Sunday, September 26, 2010


Another number for a title?  It seems that I've had 95 visitors in the month of September so far.  All I can say is thanks for visiting, I'm pleasantly surprised to find that people are interested, and motivated to continue.

I've been reading a book called "Linchpin" by Seth Godin, and he argues that in our current economy, it's no longer good enough to just show up and be responsible.  This attitude leads one to become another cog in the machine, trading a days labor for a days pay.  A linchpin, on the other hand is not replaceable.  A linchpin goes a step beyond.  According to Godin, a linchpin is an artist, willing to share his or her art with the world.

Tonight in our weekly youth group meeting, we talked about Ephesians 2:10- "you are God's workmanship, created to do good works."  I thought about why I have blogged for several years now regardless of readership.  I realize that it makes me feel good to create.  I create because I can and it brings me pleasure.  I think the fact that I can engage in a creative exercise without the constraint of worrying about what I'm going to get in return (money, lots of readers, publication) makes it even more enjoyable.  But after monitoring my analytics over the last week, the thought that others may be engaged in my creative process has become a source of joy as well. 

This is an encouragement to me in my work, as a teacher and a minister.  I'm growing to see my work less and less as a job, but as an opportunity to engage with others in novel and creative ways-- as a creative process of art to share with the world.  Creating this art brings me joy, and the reception of this art doesn't provide the validation, but sharing it certainly does.

I hope that you can begin to see your activities in life from the perspective of art.  Whether it is your job, school, sports, or volunteer activities, I hope that you realize that you are an artist, a creative force.  You have the potential to interact with others in new and novel ways, adding meaning, if not value to their lives and enriching yours in the process.

And if you happen to share my faith in God, I hope you can see the connection.  An artist creates because it pleases him/her.  The joy in creation is lost if it isn't shared.  You are God's masterpiece, created to do good works that were prepared for you even before you were born.  May you find your art and share it with the world.


Anonymous said...

Excellent point, though I tend to view the issue in a more secular light. I think a large part of how we define ourselves as individuals is contingent upon how we express ourselves through our own creative processes. Work, art, or religion can serve as an outlet for this self expression. In the process of expressing ourselves through our actions, we can define our own existence and our relationship to the people and things around us. The more we trade away our own ability to create for the perfunctory tasks of everyday work, the more we deny our individuality and prevent the creation of a autonomous, free self.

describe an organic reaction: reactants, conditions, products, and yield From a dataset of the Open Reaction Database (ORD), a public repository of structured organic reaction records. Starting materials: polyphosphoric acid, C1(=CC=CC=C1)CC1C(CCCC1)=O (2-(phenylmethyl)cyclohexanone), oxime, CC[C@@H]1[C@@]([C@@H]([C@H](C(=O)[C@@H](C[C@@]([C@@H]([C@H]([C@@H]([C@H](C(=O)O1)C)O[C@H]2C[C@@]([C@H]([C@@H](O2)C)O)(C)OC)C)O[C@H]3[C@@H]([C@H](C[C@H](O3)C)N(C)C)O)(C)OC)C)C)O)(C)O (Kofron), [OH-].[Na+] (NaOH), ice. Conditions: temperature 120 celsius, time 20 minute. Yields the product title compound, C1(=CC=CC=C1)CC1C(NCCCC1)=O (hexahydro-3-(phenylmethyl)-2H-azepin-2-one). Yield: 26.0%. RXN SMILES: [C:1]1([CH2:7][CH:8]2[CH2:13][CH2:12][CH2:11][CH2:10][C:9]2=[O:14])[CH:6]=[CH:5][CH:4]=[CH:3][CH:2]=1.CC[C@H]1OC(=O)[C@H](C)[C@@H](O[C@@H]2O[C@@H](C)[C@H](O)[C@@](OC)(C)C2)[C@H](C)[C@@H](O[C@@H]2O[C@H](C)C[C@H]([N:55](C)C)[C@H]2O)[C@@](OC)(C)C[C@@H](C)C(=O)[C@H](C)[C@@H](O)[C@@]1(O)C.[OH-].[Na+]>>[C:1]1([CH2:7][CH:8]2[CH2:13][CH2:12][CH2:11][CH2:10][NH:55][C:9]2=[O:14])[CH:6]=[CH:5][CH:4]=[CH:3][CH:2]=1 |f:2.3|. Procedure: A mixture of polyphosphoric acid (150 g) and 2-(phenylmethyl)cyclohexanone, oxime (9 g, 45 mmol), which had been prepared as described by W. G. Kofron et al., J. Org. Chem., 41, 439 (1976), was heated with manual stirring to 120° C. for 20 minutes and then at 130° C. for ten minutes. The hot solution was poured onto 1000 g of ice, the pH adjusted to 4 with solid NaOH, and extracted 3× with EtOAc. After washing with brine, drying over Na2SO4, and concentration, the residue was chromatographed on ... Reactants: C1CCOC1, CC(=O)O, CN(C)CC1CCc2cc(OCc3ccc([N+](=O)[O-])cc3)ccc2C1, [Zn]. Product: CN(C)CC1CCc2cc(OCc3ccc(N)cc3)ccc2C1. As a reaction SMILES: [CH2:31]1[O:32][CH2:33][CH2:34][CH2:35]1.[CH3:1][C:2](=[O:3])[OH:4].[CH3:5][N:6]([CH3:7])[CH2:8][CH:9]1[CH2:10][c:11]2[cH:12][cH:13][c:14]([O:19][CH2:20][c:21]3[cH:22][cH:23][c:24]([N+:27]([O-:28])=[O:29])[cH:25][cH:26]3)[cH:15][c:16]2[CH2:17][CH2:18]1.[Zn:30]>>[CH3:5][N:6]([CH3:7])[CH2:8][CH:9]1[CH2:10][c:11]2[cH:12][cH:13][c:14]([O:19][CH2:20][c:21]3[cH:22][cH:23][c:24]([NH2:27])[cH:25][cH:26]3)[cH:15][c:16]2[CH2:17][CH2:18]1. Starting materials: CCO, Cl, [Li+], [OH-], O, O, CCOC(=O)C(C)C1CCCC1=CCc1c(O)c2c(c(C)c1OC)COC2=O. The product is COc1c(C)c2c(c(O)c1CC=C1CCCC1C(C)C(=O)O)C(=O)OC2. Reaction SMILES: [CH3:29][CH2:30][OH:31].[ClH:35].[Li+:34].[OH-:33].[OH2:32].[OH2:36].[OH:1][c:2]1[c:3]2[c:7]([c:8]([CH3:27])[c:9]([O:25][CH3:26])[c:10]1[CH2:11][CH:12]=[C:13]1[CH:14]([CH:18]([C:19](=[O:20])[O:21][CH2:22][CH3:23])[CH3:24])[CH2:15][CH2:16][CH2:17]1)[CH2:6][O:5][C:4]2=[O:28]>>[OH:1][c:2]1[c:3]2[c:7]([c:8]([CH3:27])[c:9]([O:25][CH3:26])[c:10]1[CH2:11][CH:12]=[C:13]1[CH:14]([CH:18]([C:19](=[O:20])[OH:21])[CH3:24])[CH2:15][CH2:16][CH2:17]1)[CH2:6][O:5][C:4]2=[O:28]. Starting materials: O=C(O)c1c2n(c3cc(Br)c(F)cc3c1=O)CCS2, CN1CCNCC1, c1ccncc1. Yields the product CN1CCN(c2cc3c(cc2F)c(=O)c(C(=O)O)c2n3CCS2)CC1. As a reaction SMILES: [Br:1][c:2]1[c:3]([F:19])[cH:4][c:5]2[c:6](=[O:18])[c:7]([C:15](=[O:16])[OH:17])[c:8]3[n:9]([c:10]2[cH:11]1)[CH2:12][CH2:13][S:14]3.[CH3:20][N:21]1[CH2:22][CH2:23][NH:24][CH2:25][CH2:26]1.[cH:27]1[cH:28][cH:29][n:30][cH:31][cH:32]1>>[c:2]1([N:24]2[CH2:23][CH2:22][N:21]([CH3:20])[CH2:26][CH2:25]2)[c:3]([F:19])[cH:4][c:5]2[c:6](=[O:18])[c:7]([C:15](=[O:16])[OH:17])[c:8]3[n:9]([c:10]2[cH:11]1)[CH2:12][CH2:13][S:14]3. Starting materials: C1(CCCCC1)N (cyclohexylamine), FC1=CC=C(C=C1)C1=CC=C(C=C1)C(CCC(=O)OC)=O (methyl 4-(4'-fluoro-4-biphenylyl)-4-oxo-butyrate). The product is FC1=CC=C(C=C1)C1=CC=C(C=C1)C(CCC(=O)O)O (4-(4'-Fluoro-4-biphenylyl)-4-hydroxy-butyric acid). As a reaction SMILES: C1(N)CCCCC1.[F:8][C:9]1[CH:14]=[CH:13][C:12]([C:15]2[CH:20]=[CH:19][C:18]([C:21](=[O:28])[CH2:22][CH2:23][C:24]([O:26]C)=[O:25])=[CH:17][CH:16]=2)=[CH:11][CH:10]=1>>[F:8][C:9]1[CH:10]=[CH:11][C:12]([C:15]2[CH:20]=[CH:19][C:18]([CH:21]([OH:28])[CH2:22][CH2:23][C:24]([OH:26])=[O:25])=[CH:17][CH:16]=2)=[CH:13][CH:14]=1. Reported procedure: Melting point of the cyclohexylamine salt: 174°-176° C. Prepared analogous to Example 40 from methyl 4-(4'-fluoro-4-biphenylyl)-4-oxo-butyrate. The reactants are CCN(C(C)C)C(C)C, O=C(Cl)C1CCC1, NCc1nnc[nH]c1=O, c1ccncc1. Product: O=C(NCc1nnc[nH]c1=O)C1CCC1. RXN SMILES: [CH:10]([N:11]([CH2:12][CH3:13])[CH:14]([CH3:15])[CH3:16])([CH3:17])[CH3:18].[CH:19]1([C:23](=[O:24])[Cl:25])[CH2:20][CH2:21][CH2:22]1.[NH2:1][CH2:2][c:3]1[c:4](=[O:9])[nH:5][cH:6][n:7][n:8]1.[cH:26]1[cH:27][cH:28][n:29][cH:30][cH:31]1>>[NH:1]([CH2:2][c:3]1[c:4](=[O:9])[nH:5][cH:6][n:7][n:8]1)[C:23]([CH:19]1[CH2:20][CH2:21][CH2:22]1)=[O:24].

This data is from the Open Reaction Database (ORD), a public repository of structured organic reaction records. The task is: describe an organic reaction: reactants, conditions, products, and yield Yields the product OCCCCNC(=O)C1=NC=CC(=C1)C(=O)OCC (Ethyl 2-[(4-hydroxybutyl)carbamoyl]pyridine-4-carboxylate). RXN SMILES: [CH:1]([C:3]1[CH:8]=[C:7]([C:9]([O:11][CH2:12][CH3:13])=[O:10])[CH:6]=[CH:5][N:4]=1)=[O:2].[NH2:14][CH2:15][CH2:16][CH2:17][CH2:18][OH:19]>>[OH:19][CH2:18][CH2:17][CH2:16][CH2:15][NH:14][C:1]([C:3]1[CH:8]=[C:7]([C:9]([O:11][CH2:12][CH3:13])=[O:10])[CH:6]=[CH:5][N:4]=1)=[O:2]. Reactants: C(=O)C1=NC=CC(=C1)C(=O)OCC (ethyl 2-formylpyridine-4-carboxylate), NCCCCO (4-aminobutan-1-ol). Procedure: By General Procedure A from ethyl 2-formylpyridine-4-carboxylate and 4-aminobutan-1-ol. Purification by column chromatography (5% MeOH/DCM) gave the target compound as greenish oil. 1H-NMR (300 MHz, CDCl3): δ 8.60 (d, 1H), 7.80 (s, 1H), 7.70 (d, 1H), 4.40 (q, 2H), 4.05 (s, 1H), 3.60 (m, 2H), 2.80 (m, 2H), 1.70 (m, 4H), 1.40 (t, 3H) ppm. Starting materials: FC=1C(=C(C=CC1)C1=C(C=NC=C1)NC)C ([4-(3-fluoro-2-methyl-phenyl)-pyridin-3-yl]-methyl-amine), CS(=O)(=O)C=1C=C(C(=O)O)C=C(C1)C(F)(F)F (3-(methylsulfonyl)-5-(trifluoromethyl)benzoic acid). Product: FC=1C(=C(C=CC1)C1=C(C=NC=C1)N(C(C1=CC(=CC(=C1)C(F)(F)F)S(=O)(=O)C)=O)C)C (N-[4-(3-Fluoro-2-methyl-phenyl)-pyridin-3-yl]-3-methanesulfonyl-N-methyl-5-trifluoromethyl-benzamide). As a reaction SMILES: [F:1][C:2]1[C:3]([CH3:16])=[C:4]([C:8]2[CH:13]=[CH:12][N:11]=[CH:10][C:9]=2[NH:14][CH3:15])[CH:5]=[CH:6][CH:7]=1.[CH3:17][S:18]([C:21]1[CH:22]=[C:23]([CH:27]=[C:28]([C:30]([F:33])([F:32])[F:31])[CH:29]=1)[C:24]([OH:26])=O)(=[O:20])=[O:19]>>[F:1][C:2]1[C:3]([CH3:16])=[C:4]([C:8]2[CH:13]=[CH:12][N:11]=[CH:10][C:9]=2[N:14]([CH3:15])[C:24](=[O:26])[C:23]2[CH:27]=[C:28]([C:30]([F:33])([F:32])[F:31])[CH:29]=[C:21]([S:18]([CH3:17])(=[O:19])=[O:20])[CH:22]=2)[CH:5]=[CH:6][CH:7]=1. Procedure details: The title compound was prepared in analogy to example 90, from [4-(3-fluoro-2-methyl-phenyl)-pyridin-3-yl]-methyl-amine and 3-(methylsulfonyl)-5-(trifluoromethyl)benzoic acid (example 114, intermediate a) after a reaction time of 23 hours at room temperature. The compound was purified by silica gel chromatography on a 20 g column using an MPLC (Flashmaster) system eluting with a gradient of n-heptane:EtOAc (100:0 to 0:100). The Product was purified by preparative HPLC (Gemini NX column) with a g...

I haven't personally read "Linchpin", but it sounds like the authors thesis is that our economy is coming more and more to demand that the worker be an 'artist'. I would disagree. I think one of the largest issues of our modern society is that it places too little emphasis on the necessity of the individual to create and interact with their environment. It would seem, at least to me, that our modern economy heavily favors workaday labor over self expression in terms of the jobs available to a worker, which only makes art, religion, love, education, etc. all the more important in forging our own purpose and self-definition.

Anonymous said...

In an engineering perspective, a linchpin is as a locking pin inserted in the end of a shaft, as in an axle, to prevent a wheel from slipping off, as classified by Merriam-Webster’s dictionary. Through your selfless concern for our Youth, you are playing the role of a linchpin by preventing children from ‘slipping off’ the path of God. In this way, you are not replaceable. You go a step beyond. Steve, you are an artist: making your mark on the Youth who have the privilege to listen to your discussions. Your encouragement serves as my own, as I strive to attain the same realization that you have come across in terms of seeing your job as an opportunity to interact with others in new ways.

Anonymous said...

To Anonymous #1:
I agree with your interpretation of modern society and the crisis of individualism. However, I find that the first portion of your comment is a little off. That being, I believe the thesis of "Linchpin" is not that society pushes us to become "artists," but quite the opposite: our economy is increasingly forcing us to squelch our individuality. We, as individuals, must therefore break the norms of society, and instead of working solely for a paycheck, take the next step, giving our job and life purposeful meaning.

Steven Turner said...

To Anonymous #1 and #3
I may certainly misinterpret the author's intention, but I think you would indeed agree with his point. Based on your comments, I think it is a semantic issue.

By claiming that our current economy demands that we be artists, he means that in the past we could expect security and stability by just "showing up and being responsible." Today, there are plenty of us to "just show up and be responsible" and you can't count on this to translate into the stability and security that this attitude would guarantee in the old economy.

If you create art, and become a "linchpin", even if your employers don't value you, someone else will... least that's what I think he means.

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